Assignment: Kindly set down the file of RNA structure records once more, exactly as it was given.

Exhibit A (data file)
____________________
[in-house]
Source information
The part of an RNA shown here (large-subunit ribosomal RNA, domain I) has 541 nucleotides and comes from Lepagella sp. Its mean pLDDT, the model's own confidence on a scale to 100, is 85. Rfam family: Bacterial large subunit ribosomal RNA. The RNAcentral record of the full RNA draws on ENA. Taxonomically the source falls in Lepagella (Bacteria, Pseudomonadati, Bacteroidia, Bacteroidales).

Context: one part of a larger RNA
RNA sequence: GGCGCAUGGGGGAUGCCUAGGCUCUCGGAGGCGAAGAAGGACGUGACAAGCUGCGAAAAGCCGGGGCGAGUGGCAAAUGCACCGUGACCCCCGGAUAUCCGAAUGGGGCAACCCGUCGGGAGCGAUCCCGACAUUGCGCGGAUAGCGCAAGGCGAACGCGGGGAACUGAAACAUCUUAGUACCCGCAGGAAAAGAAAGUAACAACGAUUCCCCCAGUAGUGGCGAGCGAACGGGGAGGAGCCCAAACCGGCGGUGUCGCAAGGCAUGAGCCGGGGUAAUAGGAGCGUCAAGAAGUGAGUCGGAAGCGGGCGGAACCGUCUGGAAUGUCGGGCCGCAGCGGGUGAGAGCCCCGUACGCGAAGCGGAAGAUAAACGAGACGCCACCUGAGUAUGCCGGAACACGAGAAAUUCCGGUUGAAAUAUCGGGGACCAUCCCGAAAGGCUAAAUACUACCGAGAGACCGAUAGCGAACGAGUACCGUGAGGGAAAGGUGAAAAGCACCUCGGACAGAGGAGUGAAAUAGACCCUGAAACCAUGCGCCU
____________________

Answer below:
[in-house]
Source information
The part of an RNA shown here (large-subunit ribosomal RNA, domain I) has 541 nucleotides and comes from Lepagella sp. Its mean pLDDT, the model's own confidence on a scale to 100, is 85. Rfam family: Bacterial large subunit ribosomal RNA. The RNAcentral record of the full RNA draws on ENA. Taxonomically the source falls in Lepagella (Bacteria, Pseudomonadati, Bacteroidia, Bacteroidales).

Context: one part of a larger RNA
RNA sequence: GGCGCAUGGGGGAUGCCUAGGCUCUCGGAGGCGAAGAAGGACGUGACAAGCUGCGAAAAGCCGGGGCGAGUGGCAAAUGCACCGUGACCCCCGGAUAUCCGAAUGGGGCAACCCGUCGGGAGCGAUCCCGACAUUGCGCGGAUAGCGCAAGGCGAACGCGGGGAACUGAAACAUCUUAGUACCCGCAGGAAAAGAAAGUAACAACGAUUCCCCCAGUAGUGGCGAGCGAACGGGGAGGAGCCCAAACCGGCGGUGUCGCAAGGCAUGAGCCGGGGUAAUAGGAGCGUCAAGAAGUGAGUCGGAAGCGGGCGGAACCGUCUGGAAUGUCGGGCCGCAGCGGGUGAGAGCCCCGUACGCGAAGCGGAAGAUAAACGAGACGCCACCUGAGUAUGCCGGAACACGAGAAAUUCCGGUUGAAAUAUCGGGGACCAUCCCGAAAGGCUAAAUACUACCGAGAGACCGAUAGCGAACGAGUACCGUGAGGGAAAGGUGAAAAGCACCUCGGACAGAGGAGUGAAAUAGACCCUGAAACCAUGCGCCU